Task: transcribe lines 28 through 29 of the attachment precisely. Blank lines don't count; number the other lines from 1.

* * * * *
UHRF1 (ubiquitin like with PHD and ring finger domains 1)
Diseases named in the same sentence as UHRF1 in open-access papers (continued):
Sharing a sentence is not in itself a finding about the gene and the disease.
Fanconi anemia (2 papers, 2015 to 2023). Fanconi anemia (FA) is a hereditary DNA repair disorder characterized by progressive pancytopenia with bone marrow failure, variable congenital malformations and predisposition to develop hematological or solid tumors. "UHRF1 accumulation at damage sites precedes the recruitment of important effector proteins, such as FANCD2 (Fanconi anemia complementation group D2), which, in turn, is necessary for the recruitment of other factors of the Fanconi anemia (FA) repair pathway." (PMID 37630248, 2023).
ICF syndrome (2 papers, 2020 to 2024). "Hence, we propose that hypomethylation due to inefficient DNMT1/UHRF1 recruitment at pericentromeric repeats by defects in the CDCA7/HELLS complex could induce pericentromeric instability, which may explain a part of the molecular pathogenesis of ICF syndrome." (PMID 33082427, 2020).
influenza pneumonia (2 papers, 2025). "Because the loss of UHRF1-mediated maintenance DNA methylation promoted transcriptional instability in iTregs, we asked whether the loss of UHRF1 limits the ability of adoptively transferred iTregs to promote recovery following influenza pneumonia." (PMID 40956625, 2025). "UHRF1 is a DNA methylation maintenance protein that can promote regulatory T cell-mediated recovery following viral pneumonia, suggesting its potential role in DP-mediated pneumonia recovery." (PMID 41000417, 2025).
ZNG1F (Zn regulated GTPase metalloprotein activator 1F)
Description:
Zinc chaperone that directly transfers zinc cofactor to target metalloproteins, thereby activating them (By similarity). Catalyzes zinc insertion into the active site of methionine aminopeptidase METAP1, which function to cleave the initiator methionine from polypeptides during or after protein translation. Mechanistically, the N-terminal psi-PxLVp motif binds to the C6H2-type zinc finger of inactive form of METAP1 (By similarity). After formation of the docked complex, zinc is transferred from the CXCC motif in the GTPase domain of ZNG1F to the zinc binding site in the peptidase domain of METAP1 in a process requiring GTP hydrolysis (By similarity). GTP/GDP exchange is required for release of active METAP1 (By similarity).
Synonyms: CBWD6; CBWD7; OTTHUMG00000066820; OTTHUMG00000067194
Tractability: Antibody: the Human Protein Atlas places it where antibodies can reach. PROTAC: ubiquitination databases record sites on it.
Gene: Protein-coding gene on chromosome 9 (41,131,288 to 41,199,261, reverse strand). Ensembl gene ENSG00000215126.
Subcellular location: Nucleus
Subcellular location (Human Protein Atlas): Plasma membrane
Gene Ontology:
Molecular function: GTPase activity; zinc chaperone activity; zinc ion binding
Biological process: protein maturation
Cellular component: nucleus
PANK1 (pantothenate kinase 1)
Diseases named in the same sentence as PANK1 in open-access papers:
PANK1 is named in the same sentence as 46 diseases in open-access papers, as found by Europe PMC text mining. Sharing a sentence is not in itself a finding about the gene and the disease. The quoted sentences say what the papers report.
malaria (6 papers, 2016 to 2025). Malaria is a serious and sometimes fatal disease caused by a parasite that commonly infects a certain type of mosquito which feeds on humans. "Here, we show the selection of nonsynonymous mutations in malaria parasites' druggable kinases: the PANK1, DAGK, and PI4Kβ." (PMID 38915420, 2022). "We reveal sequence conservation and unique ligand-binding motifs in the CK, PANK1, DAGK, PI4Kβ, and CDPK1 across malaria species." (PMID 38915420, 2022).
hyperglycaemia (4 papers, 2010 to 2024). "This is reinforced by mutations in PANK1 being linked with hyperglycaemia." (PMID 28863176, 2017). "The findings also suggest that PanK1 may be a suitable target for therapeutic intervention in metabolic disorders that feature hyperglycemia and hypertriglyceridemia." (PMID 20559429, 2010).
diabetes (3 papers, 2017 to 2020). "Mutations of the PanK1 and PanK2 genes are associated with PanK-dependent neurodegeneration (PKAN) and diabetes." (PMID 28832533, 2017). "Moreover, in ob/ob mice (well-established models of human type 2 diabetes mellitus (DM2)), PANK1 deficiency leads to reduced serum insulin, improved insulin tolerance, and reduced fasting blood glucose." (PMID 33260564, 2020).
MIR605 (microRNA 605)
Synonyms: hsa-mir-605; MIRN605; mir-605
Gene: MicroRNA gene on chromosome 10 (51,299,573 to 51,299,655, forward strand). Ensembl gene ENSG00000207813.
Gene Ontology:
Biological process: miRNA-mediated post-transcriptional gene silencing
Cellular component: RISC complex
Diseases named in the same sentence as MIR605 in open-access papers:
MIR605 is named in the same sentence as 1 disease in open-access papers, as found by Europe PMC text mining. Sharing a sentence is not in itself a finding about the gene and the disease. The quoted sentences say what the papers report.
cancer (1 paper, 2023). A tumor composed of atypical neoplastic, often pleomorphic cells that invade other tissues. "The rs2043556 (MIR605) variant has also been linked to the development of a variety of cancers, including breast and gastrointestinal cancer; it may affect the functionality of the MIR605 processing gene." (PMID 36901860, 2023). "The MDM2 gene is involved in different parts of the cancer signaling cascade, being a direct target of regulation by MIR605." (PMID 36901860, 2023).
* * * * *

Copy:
Gene Ontology:
Biological process: miRNA-mediated post-transcriptional gene silencing